Ontario outlines first 14 municipalities to sell legal cannabis
Your legal marijuana is soon coming to a store near you. The Ontario government announced today just where geographically Canadians will be able to purchase recreational marijuana once it becomes legal.
The legal pot retailers will be set up in 14 Ontario cities spread out across the province.
Included in the list from Eastern Ontario are Ottawa and Kingston
We now know the cities that will sell recreational marijuana. But we still don't know exactly where these stores will be. That's still to be determined and the Ontario government says-- the public will have a say in where they go.
For Andrew Bailey, it all comes down to two things: convenience and price. And that's why he and thousands of others frequent these illegal pot shops.
“This is very convenient, in your neighborhood,” says Andrew Bailey, as he heads into Cannabis Culture on Bank Street, “You just walk down the street go in, show them ID and get your stuff. You don't want to wait because weed is addictive right?”
The government's announcement today is just the first phase in introducing legal cannabis stores, popping up initially in 14 cities and 40 stores ready to roll, so to speak, when the feds legalize recreational marijuana next summer.
“Actually I’d shop anywhere where the price is good,” says one man going into Cannabis Culture, “That's going to be the determining factor, the lowest price point possible.”
And, so that has many in the industry wondering whether those 40 stores will make any dent in the black market.
Chuck Rifici is CEO and founder of Nesta Holding and helped created Canopy Growth Corporation, “The issue will come down to access and how consumers want to access products and only having 14 locations initially and even by 2020, just having a fraction of amount of locations for cannabis compared to the number of locations that sell alcohol will create more pressure for online services,” he says, “I think the online portion of Ontario’s cannabis control services will be key. If it is not a good experience, there are a lot of online dispensers that you don't see, that are flourishing.”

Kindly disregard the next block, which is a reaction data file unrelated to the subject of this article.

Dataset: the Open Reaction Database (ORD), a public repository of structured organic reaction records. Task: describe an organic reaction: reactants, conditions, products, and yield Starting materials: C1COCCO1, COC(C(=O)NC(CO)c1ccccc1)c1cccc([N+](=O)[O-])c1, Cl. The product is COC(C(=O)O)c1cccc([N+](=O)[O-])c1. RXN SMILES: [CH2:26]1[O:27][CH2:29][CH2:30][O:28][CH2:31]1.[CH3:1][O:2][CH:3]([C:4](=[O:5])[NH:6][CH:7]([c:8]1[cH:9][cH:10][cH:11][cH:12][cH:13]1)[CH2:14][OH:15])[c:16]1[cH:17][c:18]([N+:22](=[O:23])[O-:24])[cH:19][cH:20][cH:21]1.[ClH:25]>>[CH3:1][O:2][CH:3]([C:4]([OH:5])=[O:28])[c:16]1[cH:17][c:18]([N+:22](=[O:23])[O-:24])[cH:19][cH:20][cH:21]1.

Unlike the illegal operations where the public has no say in where they're set up, the selection for the legal sites will involve public consultation. The sites will be posted on line and the public can comment before the site is confirmed.
The other big unknown is whether the supply will be enough to meet the ever-growing demand.
So licensed producers like Hydropothecary in the Gatineau area are scrambling to grow their capacity to meet that demand.
“Today Hydropothecary is building another 250,000 square foot facility to help us get to 25 tons of safe and legal production for July 1st,” says Sébastien St-Louis, the President and CEO of Hydropothecary.
Still, those buying illegal marijuana and those selling it aren't too concerned their businesses are going to go bust.
“People still love it,” says Taryn Morrison with Cannabis Culture, “They’re not happy with the ideas of how (these new stores) will package it or sell it, like how we're doing it. So, I don't see them going into those stores and buying it that way.”
This announcement comes just a couple of days after Ontario's Attorney General introduced the Cannabis Act. That paves the way for 150 stand-alone stores by 2020. Which many say still won't fill the need.